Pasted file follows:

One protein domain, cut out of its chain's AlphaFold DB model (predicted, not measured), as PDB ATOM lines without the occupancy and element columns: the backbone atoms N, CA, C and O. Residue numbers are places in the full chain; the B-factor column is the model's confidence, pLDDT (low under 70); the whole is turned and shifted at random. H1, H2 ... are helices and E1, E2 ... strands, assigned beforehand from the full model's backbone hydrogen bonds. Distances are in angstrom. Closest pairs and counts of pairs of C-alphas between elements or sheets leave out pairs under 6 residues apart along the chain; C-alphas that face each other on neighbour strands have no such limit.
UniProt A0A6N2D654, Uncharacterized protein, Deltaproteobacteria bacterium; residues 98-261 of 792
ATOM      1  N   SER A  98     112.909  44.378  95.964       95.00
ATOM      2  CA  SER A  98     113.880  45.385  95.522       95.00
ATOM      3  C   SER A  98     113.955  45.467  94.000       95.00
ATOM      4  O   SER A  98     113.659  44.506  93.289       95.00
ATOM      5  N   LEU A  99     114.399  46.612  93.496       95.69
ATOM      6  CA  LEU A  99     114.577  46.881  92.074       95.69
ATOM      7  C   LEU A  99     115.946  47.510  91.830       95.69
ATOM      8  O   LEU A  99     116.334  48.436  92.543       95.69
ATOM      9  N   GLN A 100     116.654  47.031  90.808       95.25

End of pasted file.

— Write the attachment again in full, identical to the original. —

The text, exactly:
One protein domain, cut out of its chain's AlphaFold DB model (predicted, not measured), as PDB ATOM lines without the occupancy and element columns: the backbone atoms N, CA, C and O. Residue numbers are places in the full chain; the B-factor column is the model's confidence, pLDDT (low under 70); the whole is turned and shifted at random. H1, H2 ... are helices and E1, E2 ... strands, assigned beforehand from the full model's backbone hydrogen bonds. Distances are in angstrom. Closest pairs and counts of pairs of C-alphas between elements or sheets leave out pairs under 6 residues apart along the chain; C-alphas that face each other on neighbour strands have no such limit.
UniProt A0A6N2D654, Uncharacterized protein, Deltaproteobacteria bacterium; residues 98-261 of 792
ATOM      1  N   SER A  98     112.909  44.378  95.964       95.00
ATOM      2  CA  SER A  98     113.880  45.385  95.522       95.00
ATOM      3  C   SER A  98     113.955  45.467  94.000       95.00
ATOM      4  O   SER A  98     113.659  44.506  93.289       95.00
ATOM      5  N   LEU A  99     114.399  46.612  93.496       95.69
ATOM      6  CA  LEU A  99     114.577  46.881  92.074       95.69
ATOM      7  C   LEU A  99     115.946  47.510  91.830       95.69
ATOM      8  O   LEU A  99     116.334  48.436  92.543       95.69
ATOM      9  N   GLN A 100     116.654  47.031  90.808       95.25